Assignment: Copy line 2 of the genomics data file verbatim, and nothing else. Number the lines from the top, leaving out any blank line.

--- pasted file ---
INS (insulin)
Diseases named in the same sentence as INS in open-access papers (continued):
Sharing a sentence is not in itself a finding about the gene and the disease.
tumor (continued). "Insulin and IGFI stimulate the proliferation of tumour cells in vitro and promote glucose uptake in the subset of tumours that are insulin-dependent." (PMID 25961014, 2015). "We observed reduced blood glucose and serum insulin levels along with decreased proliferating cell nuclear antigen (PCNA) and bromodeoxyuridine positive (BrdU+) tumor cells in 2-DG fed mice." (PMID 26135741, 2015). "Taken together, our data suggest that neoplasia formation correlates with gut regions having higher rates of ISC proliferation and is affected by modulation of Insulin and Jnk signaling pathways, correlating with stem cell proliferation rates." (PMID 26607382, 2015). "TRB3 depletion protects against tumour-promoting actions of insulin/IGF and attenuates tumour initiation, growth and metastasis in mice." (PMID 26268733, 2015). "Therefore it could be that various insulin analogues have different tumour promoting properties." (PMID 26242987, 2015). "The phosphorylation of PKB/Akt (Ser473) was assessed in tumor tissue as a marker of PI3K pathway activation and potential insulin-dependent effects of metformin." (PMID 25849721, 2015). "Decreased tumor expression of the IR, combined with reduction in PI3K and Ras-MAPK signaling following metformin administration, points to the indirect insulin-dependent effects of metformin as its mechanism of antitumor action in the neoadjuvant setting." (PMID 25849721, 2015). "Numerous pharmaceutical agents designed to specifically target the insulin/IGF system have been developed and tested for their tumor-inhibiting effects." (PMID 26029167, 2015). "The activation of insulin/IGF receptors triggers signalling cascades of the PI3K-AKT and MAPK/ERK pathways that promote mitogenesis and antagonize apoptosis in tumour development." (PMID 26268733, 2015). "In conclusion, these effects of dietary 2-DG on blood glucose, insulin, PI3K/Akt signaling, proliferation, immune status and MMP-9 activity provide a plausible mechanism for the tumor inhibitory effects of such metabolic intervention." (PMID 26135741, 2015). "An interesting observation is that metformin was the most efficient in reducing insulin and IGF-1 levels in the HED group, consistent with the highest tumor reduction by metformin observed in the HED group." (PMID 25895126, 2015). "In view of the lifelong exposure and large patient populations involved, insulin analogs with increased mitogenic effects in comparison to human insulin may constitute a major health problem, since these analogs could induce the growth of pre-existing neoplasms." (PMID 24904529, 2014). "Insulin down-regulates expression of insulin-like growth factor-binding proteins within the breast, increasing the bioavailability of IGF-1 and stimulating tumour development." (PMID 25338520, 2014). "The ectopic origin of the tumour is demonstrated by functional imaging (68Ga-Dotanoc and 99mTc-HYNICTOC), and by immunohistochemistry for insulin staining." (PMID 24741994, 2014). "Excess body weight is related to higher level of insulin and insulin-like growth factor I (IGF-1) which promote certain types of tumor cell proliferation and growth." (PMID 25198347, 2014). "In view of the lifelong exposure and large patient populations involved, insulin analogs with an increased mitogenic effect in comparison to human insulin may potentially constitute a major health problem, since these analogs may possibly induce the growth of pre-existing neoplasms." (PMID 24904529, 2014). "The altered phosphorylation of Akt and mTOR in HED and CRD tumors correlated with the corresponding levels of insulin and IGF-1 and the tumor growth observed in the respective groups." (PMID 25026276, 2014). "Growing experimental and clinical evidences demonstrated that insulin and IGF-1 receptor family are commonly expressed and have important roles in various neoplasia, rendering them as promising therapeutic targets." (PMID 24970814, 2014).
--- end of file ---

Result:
Diseases named in the same sentence as INS in open-access papers (continued):